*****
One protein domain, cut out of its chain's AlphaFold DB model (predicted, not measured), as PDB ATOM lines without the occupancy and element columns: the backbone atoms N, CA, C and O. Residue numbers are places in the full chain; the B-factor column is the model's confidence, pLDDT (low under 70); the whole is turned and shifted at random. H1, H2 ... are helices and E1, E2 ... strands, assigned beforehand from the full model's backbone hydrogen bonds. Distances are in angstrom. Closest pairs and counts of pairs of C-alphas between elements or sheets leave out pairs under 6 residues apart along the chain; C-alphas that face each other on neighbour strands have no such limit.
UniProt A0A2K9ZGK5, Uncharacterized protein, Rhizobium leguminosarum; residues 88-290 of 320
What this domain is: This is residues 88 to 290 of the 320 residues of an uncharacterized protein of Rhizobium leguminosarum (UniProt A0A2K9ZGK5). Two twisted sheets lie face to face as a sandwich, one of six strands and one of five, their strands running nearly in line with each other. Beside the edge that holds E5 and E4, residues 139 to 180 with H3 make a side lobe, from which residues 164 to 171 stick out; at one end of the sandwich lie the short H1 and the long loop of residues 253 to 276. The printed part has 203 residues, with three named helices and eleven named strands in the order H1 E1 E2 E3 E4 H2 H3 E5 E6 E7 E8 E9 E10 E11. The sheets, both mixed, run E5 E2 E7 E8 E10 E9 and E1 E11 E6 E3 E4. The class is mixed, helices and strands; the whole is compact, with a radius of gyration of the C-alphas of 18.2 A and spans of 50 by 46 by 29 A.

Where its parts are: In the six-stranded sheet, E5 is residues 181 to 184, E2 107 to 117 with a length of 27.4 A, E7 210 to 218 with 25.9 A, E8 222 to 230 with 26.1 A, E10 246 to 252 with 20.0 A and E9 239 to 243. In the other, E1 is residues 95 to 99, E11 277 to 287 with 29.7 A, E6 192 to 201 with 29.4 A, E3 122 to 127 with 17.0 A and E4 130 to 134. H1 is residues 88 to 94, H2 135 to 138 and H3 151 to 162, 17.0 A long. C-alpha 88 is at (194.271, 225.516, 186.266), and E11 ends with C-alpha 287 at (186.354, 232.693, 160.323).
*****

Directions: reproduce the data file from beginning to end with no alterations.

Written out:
One protein domain, cut out of its chain's AlphaFold DB model (predicted, not measured), as PDB ATOM lines without the occupancy and element columns: the backbone atoms N, CA, C and O. Residue numbers are places in the full chain; the B-factor column is the model's confidence, pLDDT (low under 70); the whole is turned and shifted at random. H1, H2 ... are helices and E1, E2 ... strands, assigned beforehand from the full model's backbone hydrogen bonds. Distances are in angstrom. Closest pairs and counts of pairs of C-alphas between elements or sheets leave out pairs under 6 residues apart along the chain; C-alphas that face each other on neighbour strands have no such limit.
UniProt A0A2K9ZGK5, Uncharacterized protein, Rhizobium leguminosarum; residues 88-290 of 320
What this domain is: This is residues 88 to 290 of the 320 residues of an uncharacterized protein of Rhizobium leguminosarum (UniProt A0A2K9ZGK5). Two twisted sheets lie face to face as a sandwich, one of six strands and one of five, their strands running nearly in line with each other. Beside the edge that holds E5 and E4, residues 139 to 180 with H3 make a side lobe, from which residues 164 to 171 stick out; at one end of the sandwich lie the short H1 and the long loop of residues 253 to 276. The printed part has 203 residues, with three named helices and eleven named strands in the order H1 E1 E2 E3 E4 H2 H3 E5 E6 E7 E8 E9 E10 E11. The sheets, both mixed, run E5 E2 E7 E8 E10 E9 and E1 E11 E6 E3 E4. The class is mixed, helices and strands; the whole is compact, with a radius of gyration of the C-alphas of 18.2 A and spans of 50 by 46 by 29 A.

Where its parts are: In the six-stranded sheet, E5 is residues 181 to 184, E2 107 to 117 with a length of 27.4 A, E7 210 to 218 with 25.9 A, E8 222 to 230 with 26.1 A, E10 246 to 252 with 20.0 A and E9 239 to 243. In the other, E1 is residues 95 to 99, E11 277 to 287 with 29.7 A, E6 192 to 201 with 29.4 A, E3 122 to 127 with 17.0 A and E4 130 to 134. H1 is residues 88 to 94, H2 135 to 138 and H3 151 to 162, 17.0 A long. C-alpha 88 is at (194.271, 225.516, 186.266), and E11 ends with C-alpha 287 at (186.354, 232.693, 160.323).